Fresco on a church ceiling showing the ascension of Jesus into heaven

Interior of a church with frescoed ceilings and ornate chandeliers. A red carpet on gold tile marks the centre with rows of wooden pews to either side.

A fresco on a church wall showing a nun holding a crucifix with two angels looking up to her. It's ona pick background with gold trim. Two other angels sit below each holding the end of a floral rope

A church pulpit in gold and copper set against a pink and white marble wall with green trim at the top. To the left the numbers 43, 45, and 127 are set black on white showing the hymn numbers to be sung. To the lower right is a station of the cross. To the left we can see the green and white stripes of a flag.

Further down the road, we came to the newly painted Remete sign pointing off to the right. Some 3.6 km up this narrow forest road sits an altar and a belfry with rows of wooden benches falling neatly below. It’s here, on the first Sunday after August 15, pilgrims come to celebrate the Feast of the Assumption.

The site dates to the Ottoman invasion, when the people of Nagykapornak and the surrounding villages fled to the forest to escape the invaders. Later, in the mid-seventeenth century, the Jesuits settled in the area, presumably taking over Kapornak Abbey.

White altar and belfry in a leaf-strewn forest with rows of wooden benches set out on the slope below them

The simple altar has a painting of Our Lady and somewhere in the vicinity is the Mária spring, presumably with healing properties.

Colorful painting of Our Lady wearing pink and blue robes and a crown with baby Jesus on her lap. In front are yellow and white plastic flowers and a simple crucifix

The history of the belfry is attributed to Imre Makovecz. The paternal grandparents of the Kossuth Prize-winning architect lived in Nagykaporna, and he also spent his childhood summers there, so he carried the fate of the neighborhood close to his heart. The original bell was stolen in 2004 after eighty years of “service”. Imre Makovecz designed the new belfry, drew it and asked the locals to make it, he will arrange the bell. So it was. The new bell was consecrated in 2005 by Gyula Márfi, Archbishop of Veszprém.

The carved wooden calvary is a crude, yet beautiful depiction of the Stations of the Cross. It takes on an added beauty because of its location. The wood in the woods is simplicity at its best.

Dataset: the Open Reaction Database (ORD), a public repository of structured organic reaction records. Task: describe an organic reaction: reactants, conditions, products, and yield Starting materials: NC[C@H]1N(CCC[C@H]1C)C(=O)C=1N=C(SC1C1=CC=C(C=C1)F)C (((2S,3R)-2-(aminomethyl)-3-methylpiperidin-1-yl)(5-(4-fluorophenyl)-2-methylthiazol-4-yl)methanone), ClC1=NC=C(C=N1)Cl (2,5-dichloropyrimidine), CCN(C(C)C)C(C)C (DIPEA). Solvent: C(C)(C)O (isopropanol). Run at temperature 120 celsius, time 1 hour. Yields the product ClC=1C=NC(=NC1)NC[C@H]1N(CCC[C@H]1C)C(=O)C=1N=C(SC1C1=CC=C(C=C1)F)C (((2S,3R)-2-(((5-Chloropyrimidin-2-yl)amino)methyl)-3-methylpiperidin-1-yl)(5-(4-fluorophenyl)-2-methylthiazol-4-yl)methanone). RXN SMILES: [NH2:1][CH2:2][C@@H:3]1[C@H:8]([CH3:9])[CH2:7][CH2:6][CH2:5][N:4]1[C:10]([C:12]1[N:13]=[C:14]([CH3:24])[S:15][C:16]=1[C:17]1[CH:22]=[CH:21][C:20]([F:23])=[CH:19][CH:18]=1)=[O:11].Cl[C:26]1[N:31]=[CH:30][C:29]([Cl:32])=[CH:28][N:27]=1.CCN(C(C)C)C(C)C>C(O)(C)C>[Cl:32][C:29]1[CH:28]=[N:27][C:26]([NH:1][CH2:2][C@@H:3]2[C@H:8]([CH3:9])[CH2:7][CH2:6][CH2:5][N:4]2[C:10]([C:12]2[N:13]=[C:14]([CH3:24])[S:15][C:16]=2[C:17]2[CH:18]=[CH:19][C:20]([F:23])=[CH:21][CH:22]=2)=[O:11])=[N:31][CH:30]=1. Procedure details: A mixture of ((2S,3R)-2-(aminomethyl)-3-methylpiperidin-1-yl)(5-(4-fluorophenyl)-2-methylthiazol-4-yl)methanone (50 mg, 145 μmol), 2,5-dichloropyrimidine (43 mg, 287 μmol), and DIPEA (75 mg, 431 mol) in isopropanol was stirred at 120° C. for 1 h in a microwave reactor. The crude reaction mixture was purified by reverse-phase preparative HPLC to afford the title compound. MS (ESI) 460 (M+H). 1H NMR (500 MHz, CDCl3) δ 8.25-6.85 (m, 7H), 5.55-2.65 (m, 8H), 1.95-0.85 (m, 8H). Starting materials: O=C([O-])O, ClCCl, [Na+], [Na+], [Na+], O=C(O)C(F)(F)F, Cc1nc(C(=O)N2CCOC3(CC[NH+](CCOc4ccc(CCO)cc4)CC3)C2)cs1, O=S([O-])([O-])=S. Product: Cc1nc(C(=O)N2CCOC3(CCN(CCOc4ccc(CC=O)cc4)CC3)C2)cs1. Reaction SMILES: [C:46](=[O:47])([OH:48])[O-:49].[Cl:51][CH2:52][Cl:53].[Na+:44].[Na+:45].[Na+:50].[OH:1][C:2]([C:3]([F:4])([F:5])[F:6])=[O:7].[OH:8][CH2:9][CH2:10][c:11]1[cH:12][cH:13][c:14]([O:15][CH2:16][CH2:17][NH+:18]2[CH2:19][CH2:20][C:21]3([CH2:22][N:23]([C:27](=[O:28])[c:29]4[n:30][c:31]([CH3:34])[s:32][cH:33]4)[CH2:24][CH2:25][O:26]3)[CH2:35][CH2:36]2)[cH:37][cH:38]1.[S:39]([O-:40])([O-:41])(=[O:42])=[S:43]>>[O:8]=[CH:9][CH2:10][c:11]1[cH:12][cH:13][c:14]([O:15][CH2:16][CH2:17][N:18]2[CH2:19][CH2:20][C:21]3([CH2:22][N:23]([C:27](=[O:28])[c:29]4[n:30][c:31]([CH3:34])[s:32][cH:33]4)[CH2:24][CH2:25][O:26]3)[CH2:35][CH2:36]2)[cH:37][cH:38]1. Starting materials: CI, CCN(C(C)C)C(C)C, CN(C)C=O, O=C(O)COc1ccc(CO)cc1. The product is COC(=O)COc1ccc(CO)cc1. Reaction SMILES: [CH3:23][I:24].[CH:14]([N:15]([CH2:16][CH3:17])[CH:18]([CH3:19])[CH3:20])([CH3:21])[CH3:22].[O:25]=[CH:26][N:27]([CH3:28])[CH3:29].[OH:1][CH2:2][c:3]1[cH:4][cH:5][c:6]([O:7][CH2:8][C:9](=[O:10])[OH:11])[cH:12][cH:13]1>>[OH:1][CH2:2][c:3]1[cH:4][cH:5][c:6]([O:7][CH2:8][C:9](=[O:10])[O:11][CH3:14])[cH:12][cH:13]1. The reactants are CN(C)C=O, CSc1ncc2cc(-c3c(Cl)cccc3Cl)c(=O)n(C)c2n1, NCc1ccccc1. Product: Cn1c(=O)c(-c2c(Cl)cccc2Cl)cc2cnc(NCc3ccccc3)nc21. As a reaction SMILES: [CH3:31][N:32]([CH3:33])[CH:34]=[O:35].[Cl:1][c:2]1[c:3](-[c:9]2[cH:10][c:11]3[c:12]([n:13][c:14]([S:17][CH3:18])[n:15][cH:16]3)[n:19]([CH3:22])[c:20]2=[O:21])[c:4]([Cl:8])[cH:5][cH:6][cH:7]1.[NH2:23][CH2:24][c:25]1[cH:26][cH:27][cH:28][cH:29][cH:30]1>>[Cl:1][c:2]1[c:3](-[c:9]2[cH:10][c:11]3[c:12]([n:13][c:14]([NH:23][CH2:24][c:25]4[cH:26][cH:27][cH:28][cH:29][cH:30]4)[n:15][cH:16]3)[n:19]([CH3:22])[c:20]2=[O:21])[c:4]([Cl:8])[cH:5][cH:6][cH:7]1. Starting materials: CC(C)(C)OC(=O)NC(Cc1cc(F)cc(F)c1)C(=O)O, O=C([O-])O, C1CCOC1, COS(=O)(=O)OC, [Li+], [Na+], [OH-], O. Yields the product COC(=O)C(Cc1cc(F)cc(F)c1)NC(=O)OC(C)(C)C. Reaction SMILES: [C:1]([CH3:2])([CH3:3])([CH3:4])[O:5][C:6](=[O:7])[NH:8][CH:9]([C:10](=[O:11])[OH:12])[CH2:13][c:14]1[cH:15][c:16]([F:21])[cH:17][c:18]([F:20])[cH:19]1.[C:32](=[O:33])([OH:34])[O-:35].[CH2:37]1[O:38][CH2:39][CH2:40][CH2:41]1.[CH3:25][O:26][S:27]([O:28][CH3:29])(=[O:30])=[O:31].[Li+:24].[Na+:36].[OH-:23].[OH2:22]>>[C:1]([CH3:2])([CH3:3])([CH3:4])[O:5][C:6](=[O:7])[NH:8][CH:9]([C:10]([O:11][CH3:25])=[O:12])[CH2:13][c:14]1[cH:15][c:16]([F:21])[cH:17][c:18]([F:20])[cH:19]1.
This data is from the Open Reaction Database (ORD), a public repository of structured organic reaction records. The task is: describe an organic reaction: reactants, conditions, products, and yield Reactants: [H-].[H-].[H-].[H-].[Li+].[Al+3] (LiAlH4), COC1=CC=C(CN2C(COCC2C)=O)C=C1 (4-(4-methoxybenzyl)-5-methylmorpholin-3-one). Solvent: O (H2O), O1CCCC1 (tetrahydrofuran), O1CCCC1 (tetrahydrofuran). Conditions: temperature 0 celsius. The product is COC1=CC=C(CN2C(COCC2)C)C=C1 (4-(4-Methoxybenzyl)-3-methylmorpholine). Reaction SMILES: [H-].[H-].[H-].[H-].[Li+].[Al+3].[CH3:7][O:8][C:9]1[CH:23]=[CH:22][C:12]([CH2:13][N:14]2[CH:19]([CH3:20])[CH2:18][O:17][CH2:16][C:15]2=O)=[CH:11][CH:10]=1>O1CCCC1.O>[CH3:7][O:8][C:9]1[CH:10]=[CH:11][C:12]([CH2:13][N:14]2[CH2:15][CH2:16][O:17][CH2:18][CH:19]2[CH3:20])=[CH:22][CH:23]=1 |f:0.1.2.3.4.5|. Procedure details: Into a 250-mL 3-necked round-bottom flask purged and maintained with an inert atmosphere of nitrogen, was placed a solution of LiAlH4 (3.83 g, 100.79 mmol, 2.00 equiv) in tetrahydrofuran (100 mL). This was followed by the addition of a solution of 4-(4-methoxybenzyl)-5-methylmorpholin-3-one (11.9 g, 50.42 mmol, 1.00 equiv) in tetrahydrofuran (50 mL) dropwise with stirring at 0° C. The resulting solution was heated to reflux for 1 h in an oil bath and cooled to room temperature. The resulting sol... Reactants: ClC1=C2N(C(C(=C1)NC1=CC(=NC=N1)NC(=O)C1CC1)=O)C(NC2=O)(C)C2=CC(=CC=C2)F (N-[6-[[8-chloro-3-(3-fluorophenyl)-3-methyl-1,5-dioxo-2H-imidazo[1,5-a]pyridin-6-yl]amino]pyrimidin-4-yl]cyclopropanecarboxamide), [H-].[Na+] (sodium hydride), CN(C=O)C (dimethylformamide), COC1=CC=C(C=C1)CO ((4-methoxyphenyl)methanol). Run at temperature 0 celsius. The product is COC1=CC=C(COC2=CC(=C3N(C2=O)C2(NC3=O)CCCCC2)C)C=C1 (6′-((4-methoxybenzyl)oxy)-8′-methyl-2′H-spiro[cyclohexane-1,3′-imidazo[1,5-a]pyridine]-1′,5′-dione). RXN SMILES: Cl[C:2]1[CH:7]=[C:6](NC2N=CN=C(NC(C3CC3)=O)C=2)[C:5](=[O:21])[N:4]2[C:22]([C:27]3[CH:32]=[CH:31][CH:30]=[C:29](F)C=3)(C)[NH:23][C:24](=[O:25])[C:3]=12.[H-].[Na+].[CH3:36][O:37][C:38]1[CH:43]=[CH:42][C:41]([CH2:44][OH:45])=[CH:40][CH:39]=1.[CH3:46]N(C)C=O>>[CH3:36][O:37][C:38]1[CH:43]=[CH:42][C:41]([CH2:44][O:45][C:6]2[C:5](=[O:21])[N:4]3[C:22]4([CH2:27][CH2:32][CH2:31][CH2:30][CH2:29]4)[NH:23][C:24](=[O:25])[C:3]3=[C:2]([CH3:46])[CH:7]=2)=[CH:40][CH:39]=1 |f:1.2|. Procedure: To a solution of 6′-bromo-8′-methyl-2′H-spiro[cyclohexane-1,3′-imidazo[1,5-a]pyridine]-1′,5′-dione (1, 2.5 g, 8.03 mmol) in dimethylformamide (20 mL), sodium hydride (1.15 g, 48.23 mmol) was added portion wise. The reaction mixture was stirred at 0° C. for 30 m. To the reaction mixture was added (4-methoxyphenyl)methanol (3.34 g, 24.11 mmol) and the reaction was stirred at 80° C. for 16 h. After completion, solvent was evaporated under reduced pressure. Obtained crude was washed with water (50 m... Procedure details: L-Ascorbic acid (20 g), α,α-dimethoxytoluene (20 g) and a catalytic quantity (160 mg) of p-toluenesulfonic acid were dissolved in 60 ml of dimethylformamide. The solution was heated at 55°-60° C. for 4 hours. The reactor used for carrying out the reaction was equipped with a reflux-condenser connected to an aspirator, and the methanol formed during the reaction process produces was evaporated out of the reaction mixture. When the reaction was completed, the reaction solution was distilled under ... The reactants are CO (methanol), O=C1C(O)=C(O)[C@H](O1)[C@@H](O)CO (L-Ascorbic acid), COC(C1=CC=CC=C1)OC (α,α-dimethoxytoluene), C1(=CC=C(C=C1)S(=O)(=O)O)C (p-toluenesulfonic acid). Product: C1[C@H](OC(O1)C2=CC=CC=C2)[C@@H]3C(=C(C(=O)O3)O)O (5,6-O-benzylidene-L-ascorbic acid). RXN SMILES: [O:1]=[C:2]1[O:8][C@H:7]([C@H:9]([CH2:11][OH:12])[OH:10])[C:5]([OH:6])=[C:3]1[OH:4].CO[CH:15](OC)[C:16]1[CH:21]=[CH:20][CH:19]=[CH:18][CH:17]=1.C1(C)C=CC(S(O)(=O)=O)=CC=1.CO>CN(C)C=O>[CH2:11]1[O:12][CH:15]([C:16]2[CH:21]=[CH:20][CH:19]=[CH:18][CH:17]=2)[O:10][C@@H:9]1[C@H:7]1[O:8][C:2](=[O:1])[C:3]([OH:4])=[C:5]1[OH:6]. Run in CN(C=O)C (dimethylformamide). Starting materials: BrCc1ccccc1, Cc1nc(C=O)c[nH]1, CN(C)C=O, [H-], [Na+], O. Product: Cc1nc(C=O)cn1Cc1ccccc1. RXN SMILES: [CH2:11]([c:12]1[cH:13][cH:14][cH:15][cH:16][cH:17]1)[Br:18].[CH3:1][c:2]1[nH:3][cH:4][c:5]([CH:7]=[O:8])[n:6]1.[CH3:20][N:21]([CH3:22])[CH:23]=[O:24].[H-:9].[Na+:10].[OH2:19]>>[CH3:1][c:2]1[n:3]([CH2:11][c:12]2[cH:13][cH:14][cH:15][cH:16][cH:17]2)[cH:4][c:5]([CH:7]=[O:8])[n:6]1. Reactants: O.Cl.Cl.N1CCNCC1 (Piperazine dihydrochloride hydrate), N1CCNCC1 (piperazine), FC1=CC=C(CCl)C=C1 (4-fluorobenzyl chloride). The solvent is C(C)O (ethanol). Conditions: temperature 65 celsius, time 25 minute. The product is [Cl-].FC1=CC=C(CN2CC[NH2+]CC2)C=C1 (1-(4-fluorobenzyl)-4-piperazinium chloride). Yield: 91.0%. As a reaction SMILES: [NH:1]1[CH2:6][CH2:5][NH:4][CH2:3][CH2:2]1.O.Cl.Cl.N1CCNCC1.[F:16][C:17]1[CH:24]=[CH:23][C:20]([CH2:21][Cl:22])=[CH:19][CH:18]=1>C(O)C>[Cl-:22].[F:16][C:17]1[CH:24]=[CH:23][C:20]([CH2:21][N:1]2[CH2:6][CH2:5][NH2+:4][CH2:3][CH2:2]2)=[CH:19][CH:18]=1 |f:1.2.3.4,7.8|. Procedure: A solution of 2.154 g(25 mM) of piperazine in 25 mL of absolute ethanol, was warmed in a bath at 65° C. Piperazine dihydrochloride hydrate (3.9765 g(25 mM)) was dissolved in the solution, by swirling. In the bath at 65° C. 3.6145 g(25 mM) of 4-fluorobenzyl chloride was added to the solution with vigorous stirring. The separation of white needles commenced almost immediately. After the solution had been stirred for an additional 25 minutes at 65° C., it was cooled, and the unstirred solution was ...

Stations of the cross - carved in wood set on brick plinths. Set in a arc in the forest. The ground is litterd with autumnal leaves. The trees are bare and the sky is blue.

A carved station of the cross (#12) Jesus on the cross. Set on a brick plinth with a backdrop of bare winter trees and a floor of fallen leaves

Dotted around the place are wooden statues, five in all. The one near the road is of a forester, complete with a shotgun and binoculars. He guards the place from the top. Another near the bottom is of the hermit who lived here who I think died in 1770. He guards it from the bottom. The other three sprinkled around the grounds are of St Paul, St Joseph, and Pope John Paul II.

Four wooden carvings L2R - a bearded hearmit, St Paul wth sword and bible, St Joseph with the baby Jesus, and Pope John Paul with his hat and cross.

Although one of a series of etched wooden signs seems to say that the hermit who lived here died in 1770, from what I read, a number of Jesuits from the Abbey lived and died in this forest, in this space.

The village of Nagykapornak had a population in 2004 of just under a thousand. Like so many of Hungary’s towns and villages, it has more to offer than might first appear. If you find yourself in the region of Zalaegerszeg, it’s worth a restorative detour.

Bronze crucifix on a wooden cross set in a forest with an evergreen in the background and fallen leaves on the ground. A blue sky is visible through the trees